Coney Island: Visions of an American Dreamland, 1861–2008
January 31, 2015 – May 31, 2015
The best show is the people themselves. –Reginald Marsh
Coney Island: Visions of an American Dreamland will be the first major exhibition to use visual art as a lens to explore the lure that Coney Island exerted on American culture over a period of 150 years. An extraordinary array of artists viewed Coney Island as a microcosm of the American experience, from its beginnings as a watering hole for the wealthy, through its transformation into an entertainment mecca for the masses, to the closing of Astroland Amusement Park following decades of urban decline. From early depictions of “the people’s beach” by Impressionists William Merritt Chase and John Henry Twachtman to modern and contemporary images by photographers Diane Arbus and Walker Evans, Red Grooms, Yasuo Kuniyoshi, Reginald Marsh, Blinky Palermo, Joseph Stella, Swoon and George Tooker, Coney Island: Visions of an American Dreamland will investigate America’s playground as a place and an idea.
The modern American mass-culture industry was born at Coney Island, and the constant novelty of the resort made it a seductively liberating subject for artists. What these artists saw from 1861 to 2008 at Coney Island and how they chose to portray it varied widely in style and mood over time, mirroring the aspirations and disappointments of the era and of the country. Taken together, these tableaux of wonder and menace, hope and despair, dreams and nightmares, become metaphors for the collective soul of a nation.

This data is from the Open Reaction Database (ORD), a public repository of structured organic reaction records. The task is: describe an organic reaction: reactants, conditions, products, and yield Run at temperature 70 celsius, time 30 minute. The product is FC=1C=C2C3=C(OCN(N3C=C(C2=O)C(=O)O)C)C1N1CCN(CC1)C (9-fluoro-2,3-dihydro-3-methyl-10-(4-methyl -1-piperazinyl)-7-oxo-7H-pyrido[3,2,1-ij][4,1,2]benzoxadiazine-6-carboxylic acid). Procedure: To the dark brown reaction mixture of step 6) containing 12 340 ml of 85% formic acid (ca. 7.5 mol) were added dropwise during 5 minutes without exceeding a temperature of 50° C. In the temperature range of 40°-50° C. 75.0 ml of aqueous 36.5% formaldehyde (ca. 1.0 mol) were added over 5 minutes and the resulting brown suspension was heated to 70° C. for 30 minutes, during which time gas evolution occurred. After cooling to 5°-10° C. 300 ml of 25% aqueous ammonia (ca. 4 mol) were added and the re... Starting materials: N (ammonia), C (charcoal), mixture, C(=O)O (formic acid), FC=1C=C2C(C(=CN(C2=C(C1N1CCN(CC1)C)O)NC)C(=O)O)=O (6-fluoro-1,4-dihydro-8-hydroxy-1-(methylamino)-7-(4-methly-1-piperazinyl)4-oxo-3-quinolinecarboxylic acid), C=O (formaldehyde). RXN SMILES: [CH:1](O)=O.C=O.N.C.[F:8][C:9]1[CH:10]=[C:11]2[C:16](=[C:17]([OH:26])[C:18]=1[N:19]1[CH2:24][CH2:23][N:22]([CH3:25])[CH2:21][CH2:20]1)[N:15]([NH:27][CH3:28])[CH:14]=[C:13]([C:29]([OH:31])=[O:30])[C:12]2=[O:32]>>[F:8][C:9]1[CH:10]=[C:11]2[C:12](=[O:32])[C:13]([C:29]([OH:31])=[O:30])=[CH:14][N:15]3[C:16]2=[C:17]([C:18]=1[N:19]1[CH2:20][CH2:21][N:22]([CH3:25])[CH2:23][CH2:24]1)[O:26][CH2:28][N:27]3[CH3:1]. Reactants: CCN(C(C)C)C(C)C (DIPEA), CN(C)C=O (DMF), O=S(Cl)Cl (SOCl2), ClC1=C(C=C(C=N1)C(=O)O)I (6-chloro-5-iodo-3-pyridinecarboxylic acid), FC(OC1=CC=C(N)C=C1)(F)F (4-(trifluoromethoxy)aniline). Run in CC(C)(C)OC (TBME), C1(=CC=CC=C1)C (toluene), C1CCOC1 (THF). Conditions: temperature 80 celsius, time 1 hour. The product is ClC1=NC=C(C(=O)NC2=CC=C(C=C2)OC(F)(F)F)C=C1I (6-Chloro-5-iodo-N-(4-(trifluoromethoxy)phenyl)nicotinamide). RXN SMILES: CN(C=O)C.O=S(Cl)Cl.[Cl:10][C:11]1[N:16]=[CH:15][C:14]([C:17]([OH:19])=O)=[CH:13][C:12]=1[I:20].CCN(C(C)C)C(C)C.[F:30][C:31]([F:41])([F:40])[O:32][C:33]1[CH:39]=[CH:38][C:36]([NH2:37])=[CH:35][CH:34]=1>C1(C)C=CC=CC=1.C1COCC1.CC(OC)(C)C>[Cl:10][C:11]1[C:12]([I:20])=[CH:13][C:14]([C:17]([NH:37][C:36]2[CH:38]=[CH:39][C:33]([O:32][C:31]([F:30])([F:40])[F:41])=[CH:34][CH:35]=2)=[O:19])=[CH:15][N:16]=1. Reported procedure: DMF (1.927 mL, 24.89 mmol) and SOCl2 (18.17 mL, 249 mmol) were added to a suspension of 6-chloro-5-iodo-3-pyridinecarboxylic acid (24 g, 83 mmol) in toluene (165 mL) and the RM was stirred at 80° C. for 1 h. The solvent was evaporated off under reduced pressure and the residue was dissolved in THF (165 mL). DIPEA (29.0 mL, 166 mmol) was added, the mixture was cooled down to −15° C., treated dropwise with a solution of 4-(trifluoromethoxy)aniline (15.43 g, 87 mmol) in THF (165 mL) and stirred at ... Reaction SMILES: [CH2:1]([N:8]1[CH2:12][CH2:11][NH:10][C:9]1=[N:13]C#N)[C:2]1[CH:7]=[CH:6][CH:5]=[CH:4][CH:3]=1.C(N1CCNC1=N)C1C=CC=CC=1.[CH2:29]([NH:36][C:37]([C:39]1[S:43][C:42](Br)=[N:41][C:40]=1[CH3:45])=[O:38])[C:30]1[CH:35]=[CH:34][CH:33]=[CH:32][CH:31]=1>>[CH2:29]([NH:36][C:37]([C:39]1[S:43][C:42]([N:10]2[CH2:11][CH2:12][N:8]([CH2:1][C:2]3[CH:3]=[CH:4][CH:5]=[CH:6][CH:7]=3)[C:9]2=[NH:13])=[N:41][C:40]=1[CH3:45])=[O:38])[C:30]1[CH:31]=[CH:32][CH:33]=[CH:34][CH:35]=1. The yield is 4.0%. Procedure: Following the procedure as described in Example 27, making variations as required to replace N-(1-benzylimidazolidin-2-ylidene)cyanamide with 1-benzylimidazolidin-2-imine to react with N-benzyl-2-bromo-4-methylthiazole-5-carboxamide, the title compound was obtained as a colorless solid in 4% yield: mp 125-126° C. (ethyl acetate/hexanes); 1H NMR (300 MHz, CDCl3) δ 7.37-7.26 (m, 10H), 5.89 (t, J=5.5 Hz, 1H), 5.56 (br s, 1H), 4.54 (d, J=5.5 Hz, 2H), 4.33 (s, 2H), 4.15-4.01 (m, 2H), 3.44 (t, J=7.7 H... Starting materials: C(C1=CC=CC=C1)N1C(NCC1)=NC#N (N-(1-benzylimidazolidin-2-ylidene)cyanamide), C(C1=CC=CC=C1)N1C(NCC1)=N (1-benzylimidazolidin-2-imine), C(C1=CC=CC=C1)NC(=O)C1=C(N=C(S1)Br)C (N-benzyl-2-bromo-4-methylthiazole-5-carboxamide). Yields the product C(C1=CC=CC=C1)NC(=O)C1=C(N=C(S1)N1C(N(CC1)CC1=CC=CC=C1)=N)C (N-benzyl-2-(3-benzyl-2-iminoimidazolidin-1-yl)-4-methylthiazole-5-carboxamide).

Coney Island will feature more than 130 objects—paintings, drawings, photographs, prints, posters, architectural artifacts, and carousel animals—supplemented by ephemera and film clips. This will be the first exhibition in the museum’s newly expanded and renovated special exhibition galleries.
Coney Island: Visions of an American Dreamland will be curated by Dr. Robin Jaffee Frank, Chief Curator and Krieble Curator of American Paintings and Sculpture.
A fully-illustrated catalogue, co-published by Yale University Press, will include the first sustained visual analysis of great works of art about Coney Island by Frank and essays by distinguished cultural historians.
Coney Island: Visions of an American Dreamland has received funding from the National Endowment for the Humanities, the Henry Luce Foundation and the National Endowment for the Arts.
Coney Island: Visions of an American Dreamland will tour to additional national venues.
ABOVE: Reginald Marsh (American, 1898–1954), Wooden Horses (detail), 1936, tempera on board; 24 x 40 inches, Wadsworth Atheneum Museum of Art, The Dorothy Clark Archibald and Thomas L. Archibald Fund, The Krieble Family Fund for American Art, The American Paintings Purchase Fund, and The Ella Gallup Sumner and Mary Catlin Sumner Collection Fund, 2013.1.1